Egypt’s continuing mistreatment and persecution of democracy and human rights activists has come under criticism once again. The United Nations has called upon the Egyptian government to reverse some of the recent, unjust and repressive measures that have been taken against several prominent activists of the country.
A report in the news outlet Al Araby from February 12, 2021, stated that a panel of UN human rights experts has urged Egyptian authorities to drop two well-known Egyptian activists from the government’s ‘terrorism list’ in what the panel described as a ““systemic misuse of counter-terrorism powers”. A day earlier, the human rights group Human Rights Watch condemned the government’s decision to revoke the citizenship of prominent human rights/democracy activist, Ghada Naguib, urging the government to immediately reverse the “arbitrary and abusive decision.”
Naguib’s citizenship was reportedly revoked in December last year. The government had quietly published news about the development in the Official Gazette. The decision to revoke her citizenship was taken under Law No.26/1975, as per which the authorities have the right to revoke citizenship without judicial review. The law allows the prime minister to revoke the citizenship of any person if they have lived abroad and are convicted of a felony linked to harming state security, according to a Middle East Eye. Additionally, the authorities also claim that she is “originally Syrian”, a claim she strongly rejects. According to her, even though her father is Syrian, she has never traveled to Syria and does not hold Syrian citizenship.
Naguib says that before her citizenship was revoked, Egyptian media affiliated with the government ran a “despicable smear campaign” against her and her husband, popular Egyptian actor, Hisham Abdullah, Allegations were made about her having extra-marital relations and that her eight year old son was born to a different father. Abdullah and other members of his family also received direct attacks in an apparent attempt to intimidate them into silence. In December last year, five of his relatives were detained by the authorities and accused of being members of a “terrorist group.”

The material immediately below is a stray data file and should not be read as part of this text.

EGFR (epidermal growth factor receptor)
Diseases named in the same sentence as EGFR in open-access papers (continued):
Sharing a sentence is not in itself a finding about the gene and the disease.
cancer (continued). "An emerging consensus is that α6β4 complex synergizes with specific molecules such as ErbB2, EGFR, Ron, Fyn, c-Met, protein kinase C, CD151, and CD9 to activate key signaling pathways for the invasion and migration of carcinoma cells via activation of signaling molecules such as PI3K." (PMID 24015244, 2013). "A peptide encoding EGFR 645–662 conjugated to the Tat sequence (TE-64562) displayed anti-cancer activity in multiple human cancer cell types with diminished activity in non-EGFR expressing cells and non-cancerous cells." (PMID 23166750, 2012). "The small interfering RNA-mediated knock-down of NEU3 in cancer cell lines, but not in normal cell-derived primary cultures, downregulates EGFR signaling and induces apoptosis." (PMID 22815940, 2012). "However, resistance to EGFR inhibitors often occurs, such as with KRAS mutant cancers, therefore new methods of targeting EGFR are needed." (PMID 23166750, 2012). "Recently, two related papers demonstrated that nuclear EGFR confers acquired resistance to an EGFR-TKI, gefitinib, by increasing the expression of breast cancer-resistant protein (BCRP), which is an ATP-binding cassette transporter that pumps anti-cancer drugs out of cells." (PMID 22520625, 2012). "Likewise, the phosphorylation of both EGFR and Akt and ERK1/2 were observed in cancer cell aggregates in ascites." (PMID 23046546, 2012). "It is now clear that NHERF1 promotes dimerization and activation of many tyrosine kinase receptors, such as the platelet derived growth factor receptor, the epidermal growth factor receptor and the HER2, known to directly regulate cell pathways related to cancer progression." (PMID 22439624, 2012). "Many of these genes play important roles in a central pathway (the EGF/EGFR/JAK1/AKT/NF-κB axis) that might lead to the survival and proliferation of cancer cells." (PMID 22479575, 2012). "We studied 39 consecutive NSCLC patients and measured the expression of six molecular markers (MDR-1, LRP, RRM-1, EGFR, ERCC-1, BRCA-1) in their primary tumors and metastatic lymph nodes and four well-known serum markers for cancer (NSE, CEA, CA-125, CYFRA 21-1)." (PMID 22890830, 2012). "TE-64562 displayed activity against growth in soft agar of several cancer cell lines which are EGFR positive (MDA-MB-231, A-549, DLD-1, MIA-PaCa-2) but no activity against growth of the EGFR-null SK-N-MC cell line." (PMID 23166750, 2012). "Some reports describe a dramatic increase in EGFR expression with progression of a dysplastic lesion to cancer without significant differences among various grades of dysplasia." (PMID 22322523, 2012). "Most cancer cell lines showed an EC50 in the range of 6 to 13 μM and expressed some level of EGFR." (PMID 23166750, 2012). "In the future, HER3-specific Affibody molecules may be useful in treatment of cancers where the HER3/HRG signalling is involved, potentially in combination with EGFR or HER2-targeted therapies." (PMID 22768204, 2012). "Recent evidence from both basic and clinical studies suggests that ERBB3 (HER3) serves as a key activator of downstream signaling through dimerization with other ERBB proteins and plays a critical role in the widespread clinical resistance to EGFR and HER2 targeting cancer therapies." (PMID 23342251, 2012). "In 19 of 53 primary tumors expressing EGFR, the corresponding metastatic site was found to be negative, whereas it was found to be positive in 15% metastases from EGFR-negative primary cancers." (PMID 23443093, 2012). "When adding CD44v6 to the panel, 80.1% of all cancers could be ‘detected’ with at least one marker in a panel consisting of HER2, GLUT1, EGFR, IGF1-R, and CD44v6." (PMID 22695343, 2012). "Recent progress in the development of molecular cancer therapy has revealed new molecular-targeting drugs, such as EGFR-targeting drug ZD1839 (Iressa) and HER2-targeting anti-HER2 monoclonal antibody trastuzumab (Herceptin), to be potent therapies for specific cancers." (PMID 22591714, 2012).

Naguib and Abdullah had also previously been convicted of various charges, including “joining an illegal organization”, “disseminating false news to undermine national security” and sentenced to five years in prison. Middle East Eye reported that their convictions, which took place during a mass trial, were based entirely on the testimonies of security officials.
The government’s use of the anti-terrorism laws have also come under the scanner of the United Nations, with the Special Rapporteurs of the UN Human Rights Council’s monitoring body in a statement expressing concern about the inclusion of two activists, Ramy Shaath and Zyad El-Elaimy, in the official ‘terrorist’ list. The two activists were arrested in June 2019 and placed on the “terrorist list” in April 2020 without evidence and in absentia.
The rapporteurs in their statement said, “we are concerned that this indicates a systemic problem with human rights protections in Egypt, as well as a systemic problem in the abuse and misuse of counter-terrorism laws and practices. We are deeply disturbed about counter-terrorism law, its definitions, misuse and the practice by the Egyptian authorities, and in particular the misuse of listing procedures at national level, to attack individuals engaged in human rights work.” They also noted that the government’s misuse of its counter-terrorism powers are in violation of Egypt’s international law obligations, while also harming the wider international efforts to combat terrorism due to the government’s domestic misuse of those powers.
This article was first published in Peoples Dispatch.